A go-to list of definitions for stream processing
The world of stream processing and analytics includes a mountain of concepts, tools and technologies. Components and processes may be unfamiliar, and the abundance of terms used with them adds to the chaos.
We’ve collected definitions to some of the most common concepts to clear up the confusion. Make your life a little easier and keep this glossary handy; you never know when you’ll need to look up the meaning of “real-time processing” or “time series data.”
Apache Flink is an open source, real-time processing library developed by the Apache Software Foundation. It can process both unbounded and bounded streams, which enables both data streaming and batch processing.
Flink is a good choice for Java-based applications of the following types:
- Event-driven: fraud detection and social networking are both types of apps that can use an event-driven model for better performance
- Data analytics: Uber has used streaming analytics to monitor its app and react to changes in traffic and weather
- Data pipelines: real-time search indexing is vital for a large ecommerce site like Alibaba
Apache Spark is an open source framework for large-scale data processing. Spark Streaming batches data into small groups with tight time windows. This micro-batching is a compromise between infrequent batch processing and genuine real-time stream processing. It’s a good approach for a corporate dashboard that refreshes every 15 minutes.
Batch processing involves working with a fixed set of data that is analyzed at a certain point. It does not take any action on the data in real time. Batch processing often occurs at repeated intervals with a fixed frequency, on a regular schedule. But a batch process can usually be run on demand when required.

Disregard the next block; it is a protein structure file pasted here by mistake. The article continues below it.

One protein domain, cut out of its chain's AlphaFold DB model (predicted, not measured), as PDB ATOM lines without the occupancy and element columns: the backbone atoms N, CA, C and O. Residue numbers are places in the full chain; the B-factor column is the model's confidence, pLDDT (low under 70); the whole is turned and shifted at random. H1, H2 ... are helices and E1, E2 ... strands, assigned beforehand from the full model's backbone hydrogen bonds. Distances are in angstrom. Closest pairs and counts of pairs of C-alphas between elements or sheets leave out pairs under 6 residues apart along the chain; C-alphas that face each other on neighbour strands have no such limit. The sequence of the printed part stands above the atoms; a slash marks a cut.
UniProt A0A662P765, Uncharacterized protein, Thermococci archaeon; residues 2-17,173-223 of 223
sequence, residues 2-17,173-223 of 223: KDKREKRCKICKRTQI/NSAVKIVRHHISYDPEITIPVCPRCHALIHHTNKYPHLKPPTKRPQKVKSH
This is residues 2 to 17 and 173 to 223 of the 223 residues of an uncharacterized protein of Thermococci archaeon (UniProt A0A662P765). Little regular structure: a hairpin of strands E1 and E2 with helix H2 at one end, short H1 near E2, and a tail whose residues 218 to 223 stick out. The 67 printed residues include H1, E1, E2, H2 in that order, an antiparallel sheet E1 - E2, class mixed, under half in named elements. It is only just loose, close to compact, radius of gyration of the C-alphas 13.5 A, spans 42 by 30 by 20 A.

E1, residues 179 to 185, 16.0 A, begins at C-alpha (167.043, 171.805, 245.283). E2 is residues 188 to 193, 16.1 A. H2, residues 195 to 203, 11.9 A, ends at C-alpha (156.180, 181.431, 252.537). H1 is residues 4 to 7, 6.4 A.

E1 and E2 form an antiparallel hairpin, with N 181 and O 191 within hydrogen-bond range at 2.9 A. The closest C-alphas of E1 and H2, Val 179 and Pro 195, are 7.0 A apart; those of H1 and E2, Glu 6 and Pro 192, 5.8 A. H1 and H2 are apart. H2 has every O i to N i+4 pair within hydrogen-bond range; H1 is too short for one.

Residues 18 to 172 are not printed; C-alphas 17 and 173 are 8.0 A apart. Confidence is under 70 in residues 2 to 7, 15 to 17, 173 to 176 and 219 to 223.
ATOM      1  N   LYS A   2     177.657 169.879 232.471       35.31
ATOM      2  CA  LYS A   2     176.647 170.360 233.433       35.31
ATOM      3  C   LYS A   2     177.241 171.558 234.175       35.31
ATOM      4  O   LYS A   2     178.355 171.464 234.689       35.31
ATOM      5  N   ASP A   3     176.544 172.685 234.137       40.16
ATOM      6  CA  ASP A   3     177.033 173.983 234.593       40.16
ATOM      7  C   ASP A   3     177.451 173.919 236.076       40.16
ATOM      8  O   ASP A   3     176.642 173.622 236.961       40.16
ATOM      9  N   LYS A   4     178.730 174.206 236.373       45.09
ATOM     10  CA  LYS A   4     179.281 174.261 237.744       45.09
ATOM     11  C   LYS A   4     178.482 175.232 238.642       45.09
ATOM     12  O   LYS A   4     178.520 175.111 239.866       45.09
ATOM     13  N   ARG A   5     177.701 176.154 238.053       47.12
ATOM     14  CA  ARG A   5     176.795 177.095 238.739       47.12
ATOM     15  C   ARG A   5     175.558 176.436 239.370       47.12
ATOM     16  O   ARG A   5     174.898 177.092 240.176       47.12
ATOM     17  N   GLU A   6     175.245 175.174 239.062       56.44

Updating analytics for a web application is a typical use of batch processing. Such a system might update user statistics once a day by reading through all log files from the previous day. In this context, batch processing is more suitable than real-time processing when:
- Visitors are more interested in daily analytics than real-time data.
- Analytics require a broader view of the data and consider it in the context of days or months of statistics.
See message broker.
A client library, sometimes called a helper library, is a set of code that application developers can add to their development projects. It typically interfaces with an API but is written in a specific language. This allows programmers to write code in their preferred language to access the API. It also tends to simplify common operations.
A client library is often distributed as part of an SDK, which also includes documentation and sample code. The Quix SDK provides client libraries for Python and C#.
In the Kafka context, a cluster refers to one or more servers running a Kafka Broker. Running a cluster is optional, but it conveys benefits from higher performance to data replication. A Kafka cluster is highly scalable and fault tolerant because if one server fails, another in the cluster can take its place.
A compute cluster is a set of computers operating to appear as one. In a cluster, each computer is referred to as a node. By parallelizing processing, clusters provide an excellent way of achieving fast performance for a lower price. Work involved in managing a cluster increases the overall complexity of a system.
Confluent is a real-time data streaming platform that uses Apache Kafka. It is available in a self-managed version or as a cloud-native service. Confluent simplifies the use of Kafka for small teams and for those without sufficient expertise in managing Kafka.
A connector is a software module that focuses entirely on transferring control and data between other components. It does so in an application-independent manner, which makes connectors highly portable and reusable.
Connectors simplify the work involved in integrating multiple systems quickly because they encapsulate the inner workings of those systems. They remove the need for each system to know about the inner workings of the others.
One of the Quix sample projects is a sentiment analysis applied to tweets. The analysis uses a connector to stream data from the Twitter API. The remaining components do not need to know the details of the Twitter API and can focus on the data this connector provides.